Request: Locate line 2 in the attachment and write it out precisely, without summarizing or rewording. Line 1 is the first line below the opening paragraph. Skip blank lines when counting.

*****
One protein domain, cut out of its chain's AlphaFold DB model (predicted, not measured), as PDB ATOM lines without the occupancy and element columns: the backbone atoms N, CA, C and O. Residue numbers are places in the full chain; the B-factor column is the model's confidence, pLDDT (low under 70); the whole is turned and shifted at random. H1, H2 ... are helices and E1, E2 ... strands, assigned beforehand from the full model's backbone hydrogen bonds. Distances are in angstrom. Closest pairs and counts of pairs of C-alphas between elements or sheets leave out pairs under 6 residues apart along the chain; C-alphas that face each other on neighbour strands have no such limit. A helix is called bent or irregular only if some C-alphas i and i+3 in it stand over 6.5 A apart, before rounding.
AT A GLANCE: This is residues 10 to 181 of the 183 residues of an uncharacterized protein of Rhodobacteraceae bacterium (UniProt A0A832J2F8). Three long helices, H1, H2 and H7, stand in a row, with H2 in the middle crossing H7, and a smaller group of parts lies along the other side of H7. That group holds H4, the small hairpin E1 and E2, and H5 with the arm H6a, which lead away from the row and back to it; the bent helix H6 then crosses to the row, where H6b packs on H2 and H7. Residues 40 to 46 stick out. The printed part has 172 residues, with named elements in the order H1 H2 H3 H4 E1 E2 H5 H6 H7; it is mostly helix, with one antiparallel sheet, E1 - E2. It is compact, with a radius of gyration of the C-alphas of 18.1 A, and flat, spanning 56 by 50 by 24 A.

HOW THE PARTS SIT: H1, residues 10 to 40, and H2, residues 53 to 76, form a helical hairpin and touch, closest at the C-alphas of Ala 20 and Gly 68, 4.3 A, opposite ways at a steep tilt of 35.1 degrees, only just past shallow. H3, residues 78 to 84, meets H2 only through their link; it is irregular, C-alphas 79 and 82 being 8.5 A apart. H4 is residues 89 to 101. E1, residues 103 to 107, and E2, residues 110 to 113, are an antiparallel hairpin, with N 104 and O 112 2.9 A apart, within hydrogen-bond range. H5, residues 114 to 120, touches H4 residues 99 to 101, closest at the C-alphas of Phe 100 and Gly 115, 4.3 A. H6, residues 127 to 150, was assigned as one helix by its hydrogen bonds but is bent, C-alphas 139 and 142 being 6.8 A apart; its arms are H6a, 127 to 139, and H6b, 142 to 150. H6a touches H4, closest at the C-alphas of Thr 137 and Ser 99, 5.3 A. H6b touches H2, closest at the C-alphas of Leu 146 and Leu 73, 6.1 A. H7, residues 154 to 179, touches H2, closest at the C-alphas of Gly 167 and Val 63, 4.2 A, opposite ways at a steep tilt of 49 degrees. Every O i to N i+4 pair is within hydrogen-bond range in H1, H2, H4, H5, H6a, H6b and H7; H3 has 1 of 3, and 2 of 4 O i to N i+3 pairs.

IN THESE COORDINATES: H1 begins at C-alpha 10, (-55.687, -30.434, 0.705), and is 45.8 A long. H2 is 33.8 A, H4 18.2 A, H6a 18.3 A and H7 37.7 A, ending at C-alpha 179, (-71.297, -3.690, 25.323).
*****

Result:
HOW THE PARTS SIT: H1, residues 10 to 40, and H2, residues 53 to 76, form a helical hairpin and touch, closest at the C-alphas of Ala 20 and Gly 68, 4.3 A, opposite ways at a steep tilt of 35.1 degrees, only just past shallow. H3, residues 78 to 84, meets H2 only through their link; it is irregular, C-alphas 79 and 82 being 8.5 A apart. H4 is residues 89 to 101. E1, residues 103 to 107, and E2, residues 110 to 113, are an antiparallel hairpin, with N 104 and O 112 2.9 A apart, within hydrogen-bond range. H5, residues 114 to 120, touches H4 residues 99 to 101, closest at the C-alphas of Phe 100 and Gly 115, 4.3 A. H6, residues 127 to 150, was assigned as one helix by its hydrogen bonds but is bent, C-alphas 139 and 142 being 6.8 A apart; its arms are H6a, 127 to 139, and H6b, 142 to 150. H6a touches H4, closest at the C-alphas of Thr 137 and Ser 99, 5.3 A. H6b touches H2, closest at the C-alphas of Leu 146 and Leu 73, 6.1 A. H7, residues 154 to 179, touches H2, closest at the C-alphas of Gly 167 and Val 63, 4.2 A, opposite ways at a steep tilt of 49 degrees. Every O i to N i+4 pair is within hydrogen-bond range in H1, H2, H4, H5, H6a, H6b and H7; H3 has 1 of 3, and 2 of 4 O i to N i+3 pairs.